Winklevoss Brothers Acquire A Cryptocurrency Exchange-Traded-Fund Patent
Crypto ecosystem’s favorite twins, Tyler and Cameron Winklevoss have marked another milestone on the crypto financing market as they acquired a patent for the creation of a long-awaited Bitcoin exchange-traded-fund (ETF).
The patent which was awarded on June 19, details a method “for providing an exchange-traded product holding digital math-based assets” as well as the issuance of shares tied to that ETP. It adds to the body of intellectual property the Winklevosses have sought to obtain, though it's not entirely clear when or how the concepts will be applied to real-world products.
Exchange-traded products (ETP) are a type of security that is derivatively priced and trades intra-day on a national securities exchange. ETPs are priced so the value is derived from other investment instruments, such as a commodity, a currency, a share price or an interest rate.
Generally, ETPs are benchmarked to stocks, commodities or indices. They can also be actively managed funds. ETPs include exchange-traded funds (ETFs), exchange-traded vehicles (ETVs), exchange-traded notes (ETNs) and certificates.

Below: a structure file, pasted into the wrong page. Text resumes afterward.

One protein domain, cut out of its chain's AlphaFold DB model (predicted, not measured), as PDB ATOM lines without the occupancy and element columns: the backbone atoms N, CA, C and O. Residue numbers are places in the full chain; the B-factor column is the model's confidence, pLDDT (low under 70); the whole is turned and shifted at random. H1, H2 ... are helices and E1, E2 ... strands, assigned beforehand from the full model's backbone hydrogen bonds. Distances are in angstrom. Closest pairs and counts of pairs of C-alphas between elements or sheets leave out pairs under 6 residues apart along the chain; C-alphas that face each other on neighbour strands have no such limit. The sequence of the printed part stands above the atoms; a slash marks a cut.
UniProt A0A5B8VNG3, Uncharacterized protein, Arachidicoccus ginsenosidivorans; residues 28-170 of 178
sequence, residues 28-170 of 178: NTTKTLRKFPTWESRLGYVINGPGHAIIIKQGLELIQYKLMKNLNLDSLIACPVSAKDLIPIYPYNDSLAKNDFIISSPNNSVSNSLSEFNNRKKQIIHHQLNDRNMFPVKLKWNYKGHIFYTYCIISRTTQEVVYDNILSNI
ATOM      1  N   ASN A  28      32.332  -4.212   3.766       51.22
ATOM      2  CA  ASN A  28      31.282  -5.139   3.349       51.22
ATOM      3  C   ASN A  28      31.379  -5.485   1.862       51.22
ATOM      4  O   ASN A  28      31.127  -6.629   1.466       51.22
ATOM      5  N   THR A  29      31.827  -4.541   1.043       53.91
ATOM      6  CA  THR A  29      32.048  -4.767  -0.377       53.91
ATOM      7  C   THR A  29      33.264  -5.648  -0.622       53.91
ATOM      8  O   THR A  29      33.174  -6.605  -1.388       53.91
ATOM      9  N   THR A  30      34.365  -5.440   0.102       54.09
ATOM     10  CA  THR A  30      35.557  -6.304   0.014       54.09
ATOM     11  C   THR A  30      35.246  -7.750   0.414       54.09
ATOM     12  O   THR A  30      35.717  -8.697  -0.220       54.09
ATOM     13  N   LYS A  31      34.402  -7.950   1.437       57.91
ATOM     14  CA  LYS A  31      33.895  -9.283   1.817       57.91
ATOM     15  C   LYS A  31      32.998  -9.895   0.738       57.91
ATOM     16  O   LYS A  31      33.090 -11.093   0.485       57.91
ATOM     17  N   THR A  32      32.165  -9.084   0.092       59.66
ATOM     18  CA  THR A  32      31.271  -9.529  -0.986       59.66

Although the patent was awarded to the Winklevoss-backed company, its inventors are the brothers themselves, along with Evan Louis Greebel, Kathleen Hill Moriarty, and Gregory Elias Xethalis.
Notably, the Winklevoss brothers won a patent last month for a system that settles transactions for ETPs tied to cryptocurrencies. Like the other patent, this week's award names a variety of cryptocurrencies, from major ones like bitcoin and monero to more obscure ones like BBQcoin. Last week’s patent marks the seventh crypto-related patent the Winklevoss brothers have received, all in a matter of fewer than 7 months.
However, despite the advancements, it is not clear when these instruments will hit the market, given the Securities and Exchange Commission’s (SEC) harsh requirements. Earlier in March 2017, the Winklevoss brothers already tried to list Bitcoin ETFs on exchanges, but the SEC rejected their proposal.